This 1988 Ferrari Testarossa sold for $63,250 at RM’s Collector Cars of Ft. Lauderdale auction on February 16, 2008.
One of the perks of being a franchised automobile dealer is going to dealer meetings. The meetings are often lavish affairs in fun locations with an obligatory excess of food and libation. Dealers complain about having to go to the meetings, but few share the chore with the next in line or gain much sympathy from their audience.
Ferrari is no different from other manufacturers and as you can imagine, Ferrari throws quite a soirée. In 1984, franchised Ferrari dealers from around North America were treated to a pilgrimage to Maranello for a dealer meeting and their introduction to a new model that would forever change the business of selling Ferraris.
Near silence when the car appeared
The guests were taken to the Imola race track, where three new Testarossas were waiting for critical inspection and track time. The car had already been shown in Europe and anyone interested could have seen detailed photographs of it, but this was the first time most of the guests had seen the car in the flesh. I’m told there was near silence while everyone crawled into, out of, and under the Testarossa. It was stunning in the flesh, a total departure from its predecessor and a bold statement of Pininfarina’s talent. Everyone recognized it would be a cash cow, but no one could have anticipated what the next few years would bring.
You might expect Ferrari’s test drivers to cut back a couple clicks when chauffeuring an important guest, but the reality is the opposite. The drivers seem to relish showing off for a passenger by dancing the car around the track in a flamboyant fashion that is as much a demonstration of their car control as it is the fastest way around the track. The Testarossa event was no different. The pilots showed the grand touring machine could be as nimble as a sports car, pushing the car to its limits and encouraging the guests to be aggressive when it was their turn to drive.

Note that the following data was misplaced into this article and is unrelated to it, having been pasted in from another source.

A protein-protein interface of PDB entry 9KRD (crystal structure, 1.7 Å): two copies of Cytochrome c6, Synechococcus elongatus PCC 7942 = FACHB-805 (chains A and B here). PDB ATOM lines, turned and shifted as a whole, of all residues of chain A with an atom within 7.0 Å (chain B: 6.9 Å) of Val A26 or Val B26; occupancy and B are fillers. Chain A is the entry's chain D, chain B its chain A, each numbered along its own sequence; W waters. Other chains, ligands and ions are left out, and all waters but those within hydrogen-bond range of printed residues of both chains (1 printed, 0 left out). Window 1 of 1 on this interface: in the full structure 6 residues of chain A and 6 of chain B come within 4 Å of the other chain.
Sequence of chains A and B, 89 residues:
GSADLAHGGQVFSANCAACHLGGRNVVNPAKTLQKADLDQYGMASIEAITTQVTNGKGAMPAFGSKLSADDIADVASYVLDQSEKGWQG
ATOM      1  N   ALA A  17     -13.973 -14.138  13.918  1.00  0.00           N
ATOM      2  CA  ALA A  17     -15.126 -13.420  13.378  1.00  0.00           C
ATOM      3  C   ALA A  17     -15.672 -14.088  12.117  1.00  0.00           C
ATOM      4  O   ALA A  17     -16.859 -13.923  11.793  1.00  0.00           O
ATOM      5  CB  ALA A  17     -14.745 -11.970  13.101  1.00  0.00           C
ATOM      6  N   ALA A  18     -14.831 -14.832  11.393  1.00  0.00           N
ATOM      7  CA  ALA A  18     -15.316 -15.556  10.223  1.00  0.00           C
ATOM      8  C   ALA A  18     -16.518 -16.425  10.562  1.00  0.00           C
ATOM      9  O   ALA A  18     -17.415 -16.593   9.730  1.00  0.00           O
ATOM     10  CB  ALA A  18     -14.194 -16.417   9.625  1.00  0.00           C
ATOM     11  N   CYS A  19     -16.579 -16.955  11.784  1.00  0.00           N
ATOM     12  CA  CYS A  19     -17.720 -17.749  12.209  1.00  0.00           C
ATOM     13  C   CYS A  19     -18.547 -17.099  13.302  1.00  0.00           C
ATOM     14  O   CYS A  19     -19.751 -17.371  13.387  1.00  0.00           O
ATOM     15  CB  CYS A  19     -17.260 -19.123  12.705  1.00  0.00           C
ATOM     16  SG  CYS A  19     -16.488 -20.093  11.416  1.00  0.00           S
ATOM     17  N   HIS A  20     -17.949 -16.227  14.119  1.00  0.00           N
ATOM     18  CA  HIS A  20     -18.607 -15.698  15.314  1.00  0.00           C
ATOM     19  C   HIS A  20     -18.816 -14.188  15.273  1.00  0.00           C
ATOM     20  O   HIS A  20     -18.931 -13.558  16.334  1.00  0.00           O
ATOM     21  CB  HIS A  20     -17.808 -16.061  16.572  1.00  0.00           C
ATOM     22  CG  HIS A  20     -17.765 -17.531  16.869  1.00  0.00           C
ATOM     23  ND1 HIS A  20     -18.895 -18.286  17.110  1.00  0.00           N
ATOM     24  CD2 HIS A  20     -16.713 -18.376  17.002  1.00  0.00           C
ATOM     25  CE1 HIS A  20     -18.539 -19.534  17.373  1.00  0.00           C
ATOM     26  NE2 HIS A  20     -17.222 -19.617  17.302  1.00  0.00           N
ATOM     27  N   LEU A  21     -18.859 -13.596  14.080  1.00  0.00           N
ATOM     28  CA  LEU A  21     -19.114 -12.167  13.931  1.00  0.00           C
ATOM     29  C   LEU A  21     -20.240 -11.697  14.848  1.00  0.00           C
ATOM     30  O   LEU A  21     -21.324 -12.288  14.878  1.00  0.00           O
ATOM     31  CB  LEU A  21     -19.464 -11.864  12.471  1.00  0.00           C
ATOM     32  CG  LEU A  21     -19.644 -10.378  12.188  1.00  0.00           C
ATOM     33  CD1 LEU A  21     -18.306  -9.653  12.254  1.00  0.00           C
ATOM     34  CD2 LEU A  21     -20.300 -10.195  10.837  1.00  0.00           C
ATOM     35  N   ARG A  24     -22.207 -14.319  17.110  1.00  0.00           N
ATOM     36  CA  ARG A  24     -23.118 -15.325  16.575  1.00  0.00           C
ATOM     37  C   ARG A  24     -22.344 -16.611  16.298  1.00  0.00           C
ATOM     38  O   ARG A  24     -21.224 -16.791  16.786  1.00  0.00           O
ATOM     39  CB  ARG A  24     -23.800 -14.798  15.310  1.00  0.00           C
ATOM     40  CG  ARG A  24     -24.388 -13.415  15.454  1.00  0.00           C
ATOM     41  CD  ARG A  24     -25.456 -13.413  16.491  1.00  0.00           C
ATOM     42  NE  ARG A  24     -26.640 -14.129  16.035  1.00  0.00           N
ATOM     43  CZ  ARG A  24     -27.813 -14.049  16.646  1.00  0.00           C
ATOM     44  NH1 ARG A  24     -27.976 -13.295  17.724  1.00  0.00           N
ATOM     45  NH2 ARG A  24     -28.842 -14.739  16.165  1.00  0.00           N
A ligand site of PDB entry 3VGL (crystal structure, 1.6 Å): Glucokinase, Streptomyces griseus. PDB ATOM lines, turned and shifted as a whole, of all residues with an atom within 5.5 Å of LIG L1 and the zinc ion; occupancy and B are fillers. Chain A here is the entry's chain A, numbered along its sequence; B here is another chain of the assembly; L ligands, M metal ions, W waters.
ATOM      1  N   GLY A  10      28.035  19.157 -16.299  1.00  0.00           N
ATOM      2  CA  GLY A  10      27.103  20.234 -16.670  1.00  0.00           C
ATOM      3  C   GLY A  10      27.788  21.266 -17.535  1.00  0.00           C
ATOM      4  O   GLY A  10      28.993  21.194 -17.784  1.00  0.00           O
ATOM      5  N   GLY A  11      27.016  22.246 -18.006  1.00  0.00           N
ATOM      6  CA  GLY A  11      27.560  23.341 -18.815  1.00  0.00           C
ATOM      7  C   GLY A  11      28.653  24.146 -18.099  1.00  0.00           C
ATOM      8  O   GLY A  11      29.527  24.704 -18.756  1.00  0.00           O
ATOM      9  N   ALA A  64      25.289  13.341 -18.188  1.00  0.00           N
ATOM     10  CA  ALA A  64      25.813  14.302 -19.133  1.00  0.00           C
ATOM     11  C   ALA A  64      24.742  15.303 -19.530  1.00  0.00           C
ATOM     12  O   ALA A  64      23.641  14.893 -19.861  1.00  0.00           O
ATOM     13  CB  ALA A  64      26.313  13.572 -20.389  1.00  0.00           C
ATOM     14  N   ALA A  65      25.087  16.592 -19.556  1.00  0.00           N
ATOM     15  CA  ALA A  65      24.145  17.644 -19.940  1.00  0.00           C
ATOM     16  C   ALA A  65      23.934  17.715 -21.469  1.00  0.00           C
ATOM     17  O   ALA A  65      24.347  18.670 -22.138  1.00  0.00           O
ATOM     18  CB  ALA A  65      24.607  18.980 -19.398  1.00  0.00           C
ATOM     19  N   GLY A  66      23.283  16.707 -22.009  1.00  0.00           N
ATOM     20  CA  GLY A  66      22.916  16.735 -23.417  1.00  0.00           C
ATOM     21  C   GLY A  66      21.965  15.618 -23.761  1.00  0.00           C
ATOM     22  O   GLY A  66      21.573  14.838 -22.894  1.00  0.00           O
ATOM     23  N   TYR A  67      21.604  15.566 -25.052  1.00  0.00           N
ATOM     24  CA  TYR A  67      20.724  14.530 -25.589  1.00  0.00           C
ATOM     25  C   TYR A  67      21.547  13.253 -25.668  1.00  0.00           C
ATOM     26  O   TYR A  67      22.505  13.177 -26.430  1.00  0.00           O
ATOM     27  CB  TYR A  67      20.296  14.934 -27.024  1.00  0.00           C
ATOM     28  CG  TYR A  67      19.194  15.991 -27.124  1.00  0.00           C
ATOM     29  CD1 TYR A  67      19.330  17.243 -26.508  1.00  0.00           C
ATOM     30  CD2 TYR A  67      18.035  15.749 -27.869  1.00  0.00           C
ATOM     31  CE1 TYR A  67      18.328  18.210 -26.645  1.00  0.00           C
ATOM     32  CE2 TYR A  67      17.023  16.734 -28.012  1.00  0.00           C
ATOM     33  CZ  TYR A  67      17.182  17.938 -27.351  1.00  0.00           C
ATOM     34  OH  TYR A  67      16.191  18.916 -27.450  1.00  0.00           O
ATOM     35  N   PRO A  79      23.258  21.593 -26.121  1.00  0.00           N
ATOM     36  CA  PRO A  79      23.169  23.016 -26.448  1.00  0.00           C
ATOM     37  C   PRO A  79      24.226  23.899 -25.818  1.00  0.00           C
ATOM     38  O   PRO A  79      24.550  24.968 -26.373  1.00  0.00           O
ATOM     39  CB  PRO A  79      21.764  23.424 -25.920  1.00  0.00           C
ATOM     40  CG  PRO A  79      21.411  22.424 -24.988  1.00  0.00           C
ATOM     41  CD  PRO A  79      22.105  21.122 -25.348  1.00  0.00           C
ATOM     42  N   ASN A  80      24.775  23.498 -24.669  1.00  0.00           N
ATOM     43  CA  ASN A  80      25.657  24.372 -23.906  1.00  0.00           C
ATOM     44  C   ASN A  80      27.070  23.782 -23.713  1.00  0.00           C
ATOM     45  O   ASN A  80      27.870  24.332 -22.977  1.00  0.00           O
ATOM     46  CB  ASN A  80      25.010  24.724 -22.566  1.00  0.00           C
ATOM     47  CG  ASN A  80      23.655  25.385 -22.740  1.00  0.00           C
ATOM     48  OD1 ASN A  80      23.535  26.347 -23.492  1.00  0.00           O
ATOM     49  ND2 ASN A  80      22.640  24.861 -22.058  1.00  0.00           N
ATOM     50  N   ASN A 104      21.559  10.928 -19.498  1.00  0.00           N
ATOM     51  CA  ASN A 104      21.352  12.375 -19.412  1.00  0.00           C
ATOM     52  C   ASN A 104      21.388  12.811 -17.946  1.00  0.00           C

The demonstration hit its mark, and the dealers returned home wildly enthusiastic about the new Ferrari. Not long after the dealer event, the first North American preview of the Testarossa was staged. The invitation-only presentation was sponsored by Philip Morris and held at the Whitney Museum of American Art in New York. Few people even noticed the Marlboro-liveried Ferrari F1 car, as the red Testarossa stole the show. Again, the response was wildly enthusiastic and fueled a buzz that attracted people who had never before considered a Ferrari.
Almost no way to lose money on one
Testarossa hysteria exploded through the late ’80s and peaked in late 1990. In the U.S. the 1974 Daytona was the last officially imported 12-cylinder Ferrari. By 1985, the strong pent-up demand for a 12-cylinder Ferrari fueled the anticipation of the exciting new model. Before the first car was delivered, many dealers had sold their allocation way into the future. When the first Testarossas began to hit the dealerships, the law of supply and demand kicked in. Buyers unwilling to wait in line for a car started offering a premium for an early delivery position or a resale. Almost immediately the premium was $10,000 over list price, which quickly rose to $30,000, then crept to nearly $150,000. For five years, there was almost no way to lose money on a Testarossa. All you had to do was get your hands on one and you either owned it for free or made money on it. Everybody wanted one.